Wednesday, February 15, 2017

Nanzen-ji, Kyoto, Kyoto, Part III

The final installment of Nanzen-ji and the last of our adventures in Kyoto.

Having waited out the pouring rain in the pond garden of Nanzen-in, we moved on to the Hojo next (方丈, head priest's living quarter).

The Hojo is famous for its gardens and its gold-painted wall-screens. Too bad the rain meant cloudy and gloomy sky when we were there. I didn't have much light to work with--no flash photography of course--so the interior photos were unfortunately dark.

Here are some of the gold-painted screens, but they're really hard to see with the room itself being so dark.

The back garden was gorgeous with its winding covered corridors.

It was still sprinkling outside at the time, and as you can see half of the corridor was wet from the down pour some 10 minutes prior. Oh, and that dangling metal thing isn't a wind chime. See what it really is. Neat huh?

Behind me on the right photo were some folks hanging out in the back corner, waiting for the light rain to stop.

Anyway, by the time we left the Hojo, the rain had stopped. So we decided to keep exploring beyond the aqueduct.

Yes, there was actually water in it!

Following the aqueduct up past Saisho-in (最勝院) and the small cemetery behind it, we headed straight for a little known temple, Oku-no-in, or Nanzen-ji Oku-no-in (南禅寺奥の院, literally Nanzen-ji's inner temple).

The way to Oku-no-in was actually kind of treacherous. After all, it'd just rained pretty darn hard. The dirt path became a mud path and the stone steps were wet and slippery. It didn't help at all that I was wearing a pair of ballet slip-on Converse, not exactly trekking gear =.=" That morning, for all we knew it was sunny and bloody hot when we were at Kiyomizu-dera.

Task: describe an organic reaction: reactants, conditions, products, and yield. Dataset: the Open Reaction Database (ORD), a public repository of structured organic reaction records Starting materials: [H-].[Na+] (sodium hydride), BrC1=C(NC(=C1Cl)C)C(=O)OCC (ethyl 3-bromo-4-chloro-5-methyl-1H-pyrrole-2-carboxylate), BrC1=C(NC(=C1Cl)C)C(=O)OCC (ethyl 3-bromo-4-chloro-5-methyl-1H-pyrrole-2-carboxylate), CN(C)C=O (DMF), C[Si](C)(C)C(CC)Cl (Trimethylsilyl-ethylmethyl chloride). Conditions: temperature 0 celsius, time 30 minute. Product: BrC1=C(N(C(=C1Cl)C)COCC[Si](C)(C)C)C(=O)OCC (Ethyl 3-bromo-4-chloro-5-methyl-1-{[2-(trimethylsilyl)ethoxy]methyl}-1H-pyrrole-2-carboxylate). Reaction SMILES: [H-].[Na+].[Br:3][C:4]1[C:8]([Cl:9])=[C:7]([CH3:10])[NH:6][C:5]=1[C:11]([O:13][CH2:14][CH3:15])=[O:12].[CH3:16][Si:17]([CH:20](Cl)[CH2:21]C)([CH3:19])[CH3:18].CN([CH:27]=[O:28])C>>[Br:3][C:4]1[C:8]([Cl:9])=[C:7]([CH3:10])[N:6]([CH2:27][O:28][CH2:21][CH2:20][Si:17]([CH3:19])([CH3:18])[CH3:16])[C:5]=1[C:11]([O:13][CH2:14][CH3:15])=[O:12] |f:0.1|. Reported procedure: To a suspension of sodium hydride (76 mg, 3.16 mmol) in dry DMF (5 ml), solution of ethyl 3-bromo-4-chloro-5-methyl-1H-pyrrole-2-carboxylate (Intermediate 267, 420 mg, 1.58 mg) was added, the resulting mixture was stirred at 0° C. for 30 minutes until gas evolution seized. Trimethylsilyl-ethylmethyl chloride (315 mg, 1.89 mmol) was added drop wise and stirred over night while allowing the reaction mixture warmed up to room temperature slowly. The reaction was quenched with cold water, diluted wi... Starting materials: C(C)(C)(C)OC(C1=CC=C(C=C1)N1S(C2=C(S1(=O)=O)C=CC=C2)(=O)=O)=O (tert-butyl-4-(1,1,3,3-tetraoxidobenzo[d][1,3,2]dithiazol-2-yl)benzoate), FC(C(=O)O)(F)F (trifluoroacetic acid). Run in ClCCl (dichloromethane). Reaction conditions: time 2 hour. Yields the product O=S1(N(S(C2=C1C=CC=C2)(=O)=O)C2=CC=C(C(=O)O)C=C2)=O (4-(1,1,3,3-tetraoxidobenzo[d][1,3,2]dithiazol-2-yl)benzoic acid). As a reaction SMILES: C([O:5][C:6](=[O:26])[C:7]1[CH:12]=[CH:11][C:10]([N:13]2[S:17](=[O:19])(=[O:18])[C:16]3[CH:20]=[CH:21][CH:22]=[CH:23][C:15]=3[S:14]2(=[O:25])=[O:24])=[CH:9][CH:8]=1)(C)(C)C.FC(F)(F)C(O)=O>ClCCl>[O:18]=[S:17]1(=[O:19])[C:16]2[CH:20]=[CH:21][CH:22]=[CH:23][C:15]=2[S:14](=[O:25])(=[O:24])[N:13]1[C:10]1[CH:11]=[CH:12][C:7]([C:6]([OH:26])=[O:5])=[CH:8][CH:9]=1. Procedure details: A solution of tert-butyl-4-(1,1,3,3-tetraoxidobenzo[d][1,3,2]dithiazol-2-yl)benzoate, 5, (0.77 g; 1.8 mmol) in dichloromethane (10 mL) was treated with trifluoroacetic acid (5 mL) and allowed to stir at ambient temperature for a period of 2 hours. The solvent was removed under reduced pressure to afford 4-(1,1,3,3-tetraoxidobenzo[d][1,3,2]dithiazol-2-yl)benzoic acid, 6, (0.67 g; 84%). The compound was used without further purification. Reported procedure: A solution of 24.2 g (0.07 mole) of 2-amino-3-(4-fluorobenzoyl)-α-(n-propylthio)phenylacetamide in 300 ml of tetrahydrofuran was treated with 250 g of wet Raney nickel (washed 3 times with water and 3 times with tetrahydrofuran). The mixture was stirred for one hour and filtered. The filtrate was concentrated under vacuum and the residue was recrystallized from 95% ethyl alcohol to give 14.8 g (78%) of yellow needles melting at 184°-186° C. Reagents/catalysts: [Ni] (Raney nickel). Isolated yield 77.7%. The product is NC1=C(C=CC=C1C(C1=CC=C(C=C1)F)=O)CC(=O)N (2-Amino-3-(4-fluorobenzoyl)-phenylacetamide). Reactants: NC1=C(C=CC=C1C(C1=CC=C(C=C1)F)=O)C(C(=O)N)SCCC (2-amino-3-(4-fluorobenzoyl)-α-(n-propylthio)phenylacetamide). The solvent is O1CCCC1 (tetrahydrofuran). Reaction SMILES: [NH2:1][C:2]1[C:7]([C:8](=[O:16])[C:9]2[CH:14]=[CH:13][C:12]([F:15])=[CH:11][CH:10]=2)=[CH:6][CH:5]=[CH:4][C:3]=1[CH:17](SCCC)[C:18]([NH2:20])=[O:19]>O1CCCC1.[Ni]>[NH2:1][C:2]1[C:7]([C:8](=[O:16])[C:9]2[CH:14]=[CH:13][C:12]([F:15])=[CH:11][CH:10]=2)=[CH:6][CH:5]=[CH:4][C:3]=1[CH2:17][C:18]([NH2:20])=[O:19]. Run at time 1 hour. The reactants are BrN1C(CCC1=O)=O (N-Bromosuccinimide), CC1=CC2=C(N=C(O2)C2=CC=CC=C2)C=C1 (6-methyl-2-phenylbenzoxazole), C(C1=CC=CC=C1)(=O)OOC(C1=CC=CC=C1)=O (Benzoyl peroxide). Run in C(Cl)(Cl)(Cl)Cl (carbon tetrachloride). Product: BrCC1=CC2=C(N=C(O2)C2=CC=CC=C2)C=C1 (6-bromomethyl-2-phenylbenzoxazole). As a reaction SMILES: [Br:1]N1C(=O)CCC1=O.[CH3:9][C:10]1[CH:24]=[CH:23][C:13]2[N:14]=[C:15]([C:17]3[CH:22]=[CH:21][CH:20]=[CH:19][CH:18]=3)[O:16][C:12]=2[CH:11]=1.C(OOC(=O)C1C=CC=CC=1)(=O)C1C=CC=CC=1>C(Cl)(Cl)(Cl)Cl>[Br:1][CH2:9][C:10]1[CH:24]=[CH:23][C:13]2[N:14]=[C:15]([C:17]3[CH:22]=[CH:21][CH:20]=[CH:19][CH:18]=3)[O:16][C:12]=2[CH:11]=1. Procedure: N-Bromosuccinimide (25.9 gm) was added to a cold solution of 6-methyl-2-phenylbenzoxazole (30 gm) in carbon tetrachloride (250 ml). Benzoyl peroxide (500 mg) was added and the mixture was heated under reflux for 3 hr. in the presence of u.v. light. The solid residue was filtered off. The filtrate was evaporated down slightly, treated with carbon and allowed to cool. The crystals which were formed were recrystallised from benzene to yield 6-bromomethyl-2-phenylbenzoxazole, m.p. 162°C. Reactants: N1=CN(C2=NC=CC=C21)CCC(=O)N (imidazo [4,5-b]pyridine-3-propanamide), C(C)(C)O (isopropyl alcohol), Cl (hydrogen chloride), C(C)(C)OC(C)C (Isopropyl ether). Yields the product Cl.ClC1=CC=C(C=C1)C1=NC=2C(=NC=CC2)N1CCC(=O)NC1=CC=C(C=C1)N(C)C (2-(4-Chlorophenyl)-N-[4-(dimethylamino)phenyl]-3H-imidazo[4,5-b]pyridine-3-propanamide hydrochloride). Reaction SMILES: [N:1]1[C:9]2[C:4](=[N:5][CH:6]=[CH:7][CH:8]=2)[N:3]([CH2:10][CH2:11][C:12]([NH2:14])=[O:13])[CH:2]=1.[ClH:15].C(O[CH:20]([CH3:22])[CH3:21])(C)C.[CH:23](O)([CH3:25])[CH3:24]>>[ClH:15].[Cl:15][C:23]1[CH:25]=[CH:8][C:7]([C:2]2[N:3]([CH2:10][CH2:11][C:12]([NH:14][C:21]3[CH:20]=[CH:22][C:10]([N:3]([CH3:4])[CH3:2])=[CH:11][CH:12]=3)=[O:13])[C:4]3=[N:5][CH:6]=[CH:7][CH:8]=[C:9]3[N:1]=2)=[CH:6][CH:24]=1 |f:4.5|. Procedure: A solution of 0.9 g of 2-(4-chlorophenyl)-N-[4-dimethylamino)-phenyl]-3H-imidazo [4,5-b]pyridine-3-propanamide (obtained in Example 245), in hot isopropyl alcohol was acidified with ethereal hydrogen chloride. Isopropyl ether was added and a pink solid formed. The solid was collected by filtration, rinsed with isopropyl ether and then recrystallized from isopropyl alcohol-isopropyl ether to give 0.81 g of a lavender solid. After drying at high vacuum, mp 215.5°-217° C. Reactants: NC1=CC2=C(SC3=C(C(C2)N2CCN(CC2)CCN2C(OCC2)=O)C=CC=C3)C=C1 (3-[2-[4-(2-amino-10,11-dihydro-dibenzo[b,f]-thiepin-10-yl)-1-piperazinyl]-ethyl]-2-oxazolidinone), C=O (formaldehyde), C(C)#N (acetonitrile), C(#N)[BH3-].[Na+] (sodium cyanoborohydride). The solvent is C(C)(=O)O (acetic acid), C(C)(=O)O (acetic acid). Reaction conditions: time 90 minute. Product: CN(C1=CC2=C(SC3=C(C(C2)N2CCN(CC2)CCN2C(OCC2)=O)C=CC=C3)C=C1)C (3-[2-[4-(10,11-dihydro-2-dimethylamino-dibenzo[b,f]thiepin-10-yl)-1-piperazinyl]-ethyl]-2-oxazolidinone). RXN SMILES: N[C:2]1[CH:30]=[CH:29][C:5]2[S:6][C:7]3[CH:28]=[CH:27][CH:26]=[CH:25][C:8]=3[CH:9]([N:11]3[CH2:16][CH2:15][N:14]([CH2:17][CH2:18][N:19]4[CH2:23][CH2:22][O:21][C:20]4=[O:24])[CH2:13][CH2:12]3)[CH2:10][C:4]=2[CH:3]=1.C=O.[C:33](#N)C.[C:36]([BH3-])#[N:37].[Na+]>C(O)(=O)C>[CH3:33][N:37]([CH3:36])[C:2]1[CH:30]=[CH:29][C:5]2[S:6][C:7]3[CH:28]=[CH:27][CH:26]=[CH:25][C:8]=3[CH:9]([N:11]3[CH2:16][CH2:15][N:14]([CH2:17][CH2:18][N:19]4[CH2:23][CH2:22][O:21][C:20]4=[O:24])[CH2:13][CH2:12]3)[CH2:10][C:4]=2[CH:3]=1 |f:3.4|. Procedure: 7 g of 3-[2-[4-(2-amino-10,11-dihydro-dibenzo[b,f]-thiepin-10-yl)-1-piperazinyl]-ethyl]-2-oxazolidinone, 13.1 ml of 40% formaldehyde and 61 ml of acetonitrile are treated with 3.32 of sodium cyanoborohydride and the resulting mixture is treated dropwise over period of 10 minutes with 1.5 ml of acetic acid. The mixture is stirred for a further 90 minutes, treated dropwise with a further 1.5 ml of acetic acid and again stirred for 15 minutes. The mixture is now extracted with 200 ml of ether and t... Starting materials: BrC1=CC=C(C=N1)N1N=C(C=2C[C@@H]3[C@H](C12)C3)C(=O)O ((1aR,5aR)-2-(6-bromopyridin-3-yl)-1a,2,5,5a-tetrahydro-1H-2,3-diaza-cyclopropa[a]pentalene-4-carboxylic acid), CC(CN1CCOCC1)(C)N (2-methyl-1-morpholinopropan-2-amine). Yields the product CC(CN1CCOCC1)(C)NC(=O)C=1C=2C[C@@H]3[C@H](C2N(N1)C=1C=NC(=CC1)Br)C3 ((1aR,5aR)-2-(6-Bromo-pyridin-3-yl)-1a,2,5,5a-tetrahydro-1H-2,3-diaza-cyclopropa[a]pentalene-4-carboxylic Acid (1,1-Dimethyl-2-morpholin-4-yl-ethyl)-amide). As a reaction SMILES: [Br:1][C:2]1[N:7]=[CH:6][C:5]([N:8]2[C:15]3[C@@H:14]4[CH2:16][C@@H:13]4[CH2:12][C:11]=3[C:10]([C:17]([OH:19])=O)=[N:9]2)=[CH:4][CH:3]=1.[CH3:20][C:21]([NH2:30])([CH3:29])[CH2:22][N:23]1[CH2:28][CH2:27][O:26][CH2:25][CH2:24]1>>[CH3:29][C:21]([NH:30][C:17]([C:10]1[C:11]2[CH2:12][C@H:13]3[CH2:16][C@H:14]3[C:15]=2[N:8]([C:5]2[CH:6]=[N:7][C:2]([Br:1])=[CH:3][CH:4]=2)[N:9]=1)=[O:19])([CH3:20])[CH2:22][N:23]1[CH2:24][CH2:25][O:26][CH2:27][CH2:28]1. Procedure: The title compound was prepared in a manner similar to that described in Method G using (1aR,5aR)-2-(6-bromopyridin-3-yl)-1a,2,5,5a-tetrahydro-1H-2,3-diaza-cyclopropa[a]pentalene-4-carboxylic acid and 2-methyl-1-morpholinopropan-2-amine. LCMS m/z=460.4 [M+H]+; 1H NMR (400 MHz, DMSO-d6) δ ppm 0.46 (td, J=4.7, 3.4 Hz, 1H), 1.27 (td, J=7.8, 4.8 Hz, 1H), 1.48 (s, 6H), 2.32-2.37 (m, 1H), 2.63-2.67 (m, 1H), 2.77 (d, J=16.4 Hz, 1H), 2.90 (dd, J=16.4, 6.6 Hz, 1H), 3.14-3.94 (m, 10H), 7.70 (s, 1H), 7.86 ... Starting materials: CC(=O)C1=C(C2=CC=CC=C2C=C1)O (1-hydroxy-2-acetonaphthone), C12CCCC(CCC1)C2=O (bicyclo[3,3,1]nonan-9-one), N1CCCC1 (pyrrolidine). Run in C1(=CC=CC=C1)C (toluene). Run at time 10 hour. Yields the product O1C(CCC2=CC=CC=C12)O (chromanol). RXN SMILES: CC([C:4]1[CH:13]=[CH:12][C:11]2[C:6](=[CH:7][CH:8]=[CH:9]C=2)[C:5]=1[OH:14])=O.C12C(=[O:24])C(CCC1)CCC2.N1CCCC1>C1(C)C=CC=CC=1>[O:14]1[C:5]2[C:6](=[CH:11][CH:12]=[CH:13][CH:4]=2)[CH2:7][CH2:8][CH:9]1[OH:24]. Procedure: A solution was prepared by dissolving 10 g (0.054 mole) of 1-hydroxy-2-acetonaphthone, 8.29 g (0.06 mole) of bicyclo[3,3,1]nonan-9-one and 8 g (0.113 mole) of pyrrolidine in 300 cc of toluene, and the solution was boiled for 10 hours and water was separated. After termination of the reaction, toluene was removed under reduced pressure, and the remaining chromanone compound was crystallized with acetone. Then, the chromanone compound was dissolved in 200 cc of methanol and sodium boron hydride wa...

I was really curious to follow this path and see where it'd go, but sliding my way down the mountain wasn't how I'd imagine our Kyoto trip would end.

Hubby, C., and A. went all the way up the steps, only to turn back to persuade me not to go up there as it was quite hazardous for them in their walking/running sneakers. To read about and see more photos of Oku-no-in, see here, here (in Japanese), and here (in French).

Anyway, we went back for a quick peek of Saisho-in before it closed and that was that. Read and see more photos of the temple here, here, and here, the latter two in Japanese.

On our way back to the Sanmon, hubby spotted these inscriptions on a tree and I just had to snap a photo of it.

So that's it for Kyoto adventures in August, folks. Even though this was my third time in Kyoto and hubby's second, we'll have to come back here again and again to see the many other places we'd missed.

See my previous posts:

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